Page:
Are cross-border classes feasible for students to collaborate in the analysis of energy efficiency strategies for socioeconomic development while keeping CO2 concentration controlled?
Access noteAcceso abierto
MetadataShow full item record
Education is critical for improving energy efficiency and reducing CO2 concentration, but collaboration between countries is also critical. It is a global problem in which we cannot isolate ourselves. Our students must learn to collaborate in seeking solutions together with others from other countries. Thus, the research question of this study is whether interactive cross-border science classes with energy experiments are feasible and can increase awareness of energy efficiency among middle school students. We designed and tested an interactive cross-border class between Chilean and Peruvian eighth-grade classes. The classes were synchronously connected and all students did experiments and answered open-ended questions on an online platform. Some of the questions were designed to check conceptual understanding whereas others asked for suggestions of how to develop their economies while keeping CO2 air concentration at acceptable levels. In real time, the teacher reviewed the students’ written answers and the concept maps that were automatically generated based on their responses. Students peer-reviewed their classmates’ suggestions. This is part of an Asia-Pacific Economic Cooperation (APEC) Science Technology Engineering Mathematics (STEM) education project on energy efficiency using APEC databases. We found high levels of student engagement, where students discussed not only the cross-cutting nature of energy, but also its relation to socioeconomic development and CO2 emissions, and the need to work together to improve energy efficiency. In conclusion, interactive cross-border science classes are a feasible educational alternative, with potential as a scalable public policy strategy for improving awareness of energy efficiency among the population.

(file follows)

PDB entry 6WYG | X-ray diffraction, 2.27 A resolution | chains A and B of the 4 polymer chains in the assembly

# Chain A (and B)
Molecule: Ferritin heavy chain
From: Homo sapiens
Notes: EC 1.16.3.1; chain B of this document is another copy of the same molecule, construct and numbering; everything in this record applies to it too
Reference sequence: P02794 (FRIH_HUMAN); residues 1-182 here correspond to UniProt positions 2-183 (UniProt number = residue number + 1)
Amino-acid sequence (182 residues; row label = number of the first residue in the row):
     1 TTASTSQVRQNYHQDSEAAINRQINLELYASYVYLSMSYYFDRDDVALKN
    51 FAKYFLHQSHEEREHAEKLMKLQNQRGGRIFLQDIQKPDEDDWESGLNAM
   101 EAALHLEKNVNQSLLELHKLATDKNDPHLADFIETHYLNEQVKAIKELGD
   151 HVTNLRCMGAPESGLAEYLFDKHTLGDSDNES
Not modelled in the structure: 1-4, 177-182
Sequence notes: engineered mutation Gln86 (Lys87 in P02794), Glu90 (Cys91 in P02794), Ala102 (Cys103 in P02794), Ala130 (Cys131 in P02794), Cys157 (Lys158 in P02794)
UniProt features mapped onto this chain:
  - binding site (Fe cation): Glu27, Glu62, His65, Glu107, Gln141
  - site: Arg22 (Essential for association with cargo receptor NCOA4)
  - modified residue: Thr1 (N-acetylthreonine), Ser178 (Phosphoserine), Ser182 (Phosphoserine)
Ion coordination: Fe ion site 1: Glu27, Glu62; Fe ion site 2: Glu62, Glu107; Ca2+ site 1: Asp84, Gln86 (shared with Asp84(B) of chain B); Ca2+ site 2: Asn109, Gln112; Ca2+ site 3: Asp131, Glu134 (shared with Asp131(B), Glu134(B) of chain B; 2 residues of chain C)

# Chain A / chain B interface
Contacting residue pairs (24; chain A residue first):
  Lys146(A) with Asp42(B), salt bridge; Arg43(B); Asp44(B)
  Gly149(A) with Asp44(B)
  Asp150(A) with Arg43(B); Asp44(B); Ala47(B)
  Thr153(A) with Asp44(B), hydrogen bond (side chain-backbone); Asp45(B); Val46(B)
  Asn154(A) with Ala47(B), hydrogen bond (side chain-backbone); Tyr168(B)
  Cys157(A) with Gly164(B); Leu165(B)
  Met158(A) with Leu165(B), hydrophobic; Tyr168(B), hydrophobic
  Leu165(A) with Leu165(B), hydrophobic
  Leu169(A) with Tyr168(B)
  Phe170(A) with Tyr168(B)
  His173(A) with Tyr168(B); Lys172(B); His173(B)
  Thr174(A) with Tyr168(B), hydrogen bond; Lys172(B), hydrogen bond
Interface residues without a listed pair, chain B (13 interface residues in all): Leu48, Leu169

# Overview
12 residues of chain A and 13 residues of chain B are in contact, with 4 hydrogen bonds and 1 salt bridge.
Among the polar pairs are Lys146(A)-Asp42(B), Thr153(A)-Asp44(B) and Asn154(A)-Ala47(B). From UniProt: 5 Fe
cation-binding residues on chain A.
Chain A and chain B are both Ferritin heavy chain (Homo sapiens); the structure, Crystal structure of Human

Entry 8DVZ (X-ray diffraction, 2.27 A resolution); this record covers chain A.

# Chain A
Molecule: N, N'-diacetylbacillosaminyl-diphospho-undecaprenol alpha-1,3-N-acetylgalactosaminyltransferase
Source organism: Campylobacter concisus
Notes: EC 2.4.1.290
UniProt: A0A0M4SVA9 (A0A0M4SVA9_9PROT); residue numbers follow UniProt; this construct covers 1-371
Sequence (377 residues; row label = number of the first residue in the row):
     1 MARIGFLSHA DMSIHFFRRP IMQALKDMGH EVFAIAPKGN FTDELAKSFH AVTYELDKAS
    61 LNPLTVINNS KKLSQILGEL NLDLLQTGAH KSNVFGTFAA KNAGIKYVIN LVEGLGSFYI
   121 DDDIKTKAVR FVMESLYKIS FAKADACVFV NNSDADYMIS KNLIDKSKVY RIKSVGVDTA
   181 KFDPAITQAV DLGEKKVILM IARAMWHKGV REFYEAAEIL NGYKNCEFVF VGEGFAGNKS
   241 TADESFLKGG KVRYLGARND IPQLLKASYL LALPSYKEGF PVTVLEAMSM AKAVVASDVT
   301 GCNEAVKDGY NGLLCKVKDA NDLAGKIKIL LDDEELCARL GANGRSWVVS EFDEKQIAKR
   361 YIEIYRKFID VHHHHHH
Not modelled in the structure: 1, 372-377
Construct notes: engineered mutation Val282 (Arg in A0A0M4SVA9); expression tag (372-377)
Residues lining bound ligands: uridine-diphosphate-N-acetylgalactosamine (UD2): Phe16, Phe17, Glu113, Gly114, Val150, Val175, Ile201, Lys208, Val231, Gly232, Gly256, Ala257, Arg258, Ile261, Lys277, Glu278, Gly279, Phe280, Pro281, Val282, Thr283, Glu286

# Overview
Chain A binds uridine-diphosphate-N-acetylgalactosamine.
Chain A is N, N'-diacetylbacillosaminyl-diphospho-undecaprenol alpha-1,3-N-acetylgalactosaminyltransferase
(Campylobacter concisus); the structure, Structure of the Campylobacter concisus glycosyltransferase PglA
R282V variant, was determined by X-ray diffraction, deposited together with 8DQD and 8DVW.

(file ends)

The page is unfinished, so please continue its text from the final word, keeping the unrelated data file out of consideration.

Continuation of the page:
Chilean National Agency for Research and Development (ANID) FB0003
Artículo de publícación WoSArtículo de publicación SCOPUS
Quote ItemSustainability 2021, 13, 1584
The following license files are associated with this item: